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Todd goes about his business to second place at US Open

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Chris Seward - cseward@newsobserver.com
Brendon Todd hits out of a trap on the 16th hole during the second round of the U.S. Open at Pinehurst No. 2 on Friday. He parred the hole and shot 3 under for the day. He is 4 under for the tournament.

PINEHURST Caddie Steve Lohmeyer came in for a fist bump with Brendon Todd on the 18th tee box of Pinehurst No. 2 on Friday.

Todd, who was so calm he looked like he needed a pulse check, casually obliged the obviously stoked Lohmeyer.

“My caddie is a very excitable guy,” Todd said. “I’m not.”

No kidding. Todd, who grew up in Cary, had every reason to show his emotional range on Friday, but he was completely even-keeled during, and after, the second round of the U.S. Open.

Todd shot a 3-under 67 on Friday, which was better than everyone in the field but Martin Kaymer, the 36-hole leader. Todd finds himself alone in second place, six shots behind Kaymer, going into the weekend of his first major.

Todd will tee off on Saturday in the last group with Kaymer, at 3:25 p.m, which is kind of cool, he said, but don’t expect Todd to gush about it.

That the Open is in Pinehurst, an hour car ride from where Todd calls home and a place “close to his heart,” does make it special, Todd admits. At Green Hope High and in junior tournaments, he spent a lot of time and played a lot of golf in Pinehurst.

But this is about business, Todd said.

“And I feel like I’ve gone about my business just like always,” Todd, 28, said.

And lately Todd’s business has been tearing up the PGA Tour. He won his first PGA event on May 18 at the Byron Nelson Classic. He has followed that up with two more top 10 finishes, giving him five for the season. He moved into the top 60 of the world rankings, (No. 55) and qualified for his first U.S. Open. That it’s in North Carolina, all the better.

Todd has continued his strong play in Pinehurst with back-to-back rounds under par. He shot a 1-under 69 on Thursday and by the time he birdied the third hole on Friday, he moved into a 10-way logjam for second place.

With a smooth, long swing, the lanky righty (all 6-3 and 180 pounds of him) had an efficient round on Friday. He hit 13 of 14 fairways and 14 greens in regulation. He had an economy of putts (29) and has yet to three-putt on Donald Ross’ treacherous turtle-back greens.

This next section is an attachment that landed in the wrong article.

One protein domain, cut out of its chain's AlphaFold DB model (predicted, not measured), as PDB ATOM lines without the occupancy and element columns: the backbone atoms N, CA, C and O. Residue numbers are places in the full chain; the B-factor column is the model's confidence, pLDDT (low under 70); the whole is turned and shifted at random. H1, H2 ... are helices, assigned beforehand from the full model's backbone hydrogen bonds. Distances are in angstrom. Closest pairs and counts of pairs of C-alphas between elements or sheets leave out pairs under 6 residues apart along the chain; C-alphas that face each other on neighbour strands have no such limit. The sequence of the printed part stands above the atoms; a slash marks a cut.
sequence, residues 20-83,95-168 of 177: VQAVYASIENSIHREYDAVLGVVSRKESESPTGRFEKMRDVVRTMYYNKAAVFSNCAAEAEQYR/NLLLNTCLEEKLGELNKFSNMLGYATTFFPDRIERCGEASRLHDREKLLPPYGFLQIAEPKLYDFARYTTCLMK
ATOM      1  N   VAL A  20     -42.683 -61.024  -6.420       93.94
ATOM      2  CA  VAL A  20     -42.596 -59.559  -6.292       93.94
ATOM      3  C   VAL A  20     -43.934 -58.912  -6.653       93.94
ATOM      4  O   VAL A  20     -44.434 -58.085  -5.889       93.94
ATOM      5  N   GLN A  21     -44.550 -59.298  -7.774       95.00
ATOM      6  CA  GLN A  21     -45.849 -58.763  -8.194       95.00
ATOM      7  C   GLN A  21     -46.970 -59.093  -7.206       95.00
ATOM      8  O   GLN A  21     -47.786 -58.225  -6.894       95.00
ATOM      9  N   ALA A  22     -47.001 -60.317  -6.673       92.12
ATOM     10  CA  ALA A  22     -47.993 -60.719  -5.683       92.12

He birdied the 13th hole to move a stroke ahead of Kevin Na and Brandt Snedeker, who share third place.

Improved driving accuracy, former University of Georgia teammate Chris Kirk said, is why Todd has played so well this season.

“Now that he’s confident with the driver, the rest of the game is so good,” said Kirk, Todd’s former roommate at UGa and who played in Todd’s group the first two rounds here in Pinehurst. “It was just a matter of time.”

Todd, who made the PGA Tour for the first time last year, after working his way through the minor tours after college in 2007 and the Web.com Tour more recently, said he knew he would be successful on the tour. He was disappointed it didn’t happen sooner.

“I saw it coming,” Todd said. “I feel like I should have done it last year. I just couldn’t get it done. This year, I’ve just been able to take that momentum and put it to work.”

The driver has helped, Todd said, but so has avoiding the big mistake. He was bogey-free on Friday and had a pair of sand saves on the 16th and 17th holes to remain at 4-under.

The first sand save came after he drained a pressure-filled putt that makes the U.S. Open the U.S. Open. He stood over the 12-footer and drained it.

He pulled his tee shot on the par-3 17th into the bunker on the left. His sand shot was better than the previous hole and knocked down the par putt.

That’s why Lohmeyer got a charge and the fist bump.

“I got two difficult bunker shots up and down in a row … to stave off the bogeys for the day,” Todd said.

Todd put his second shot on the 18th about 12 feet from the cup. He missed the birdie putt but his reaction was the same as it was after the putt he made on the 16th.

There was no reason to get emotional, there’s still business left to be done.

Giglio: 919-829-8938
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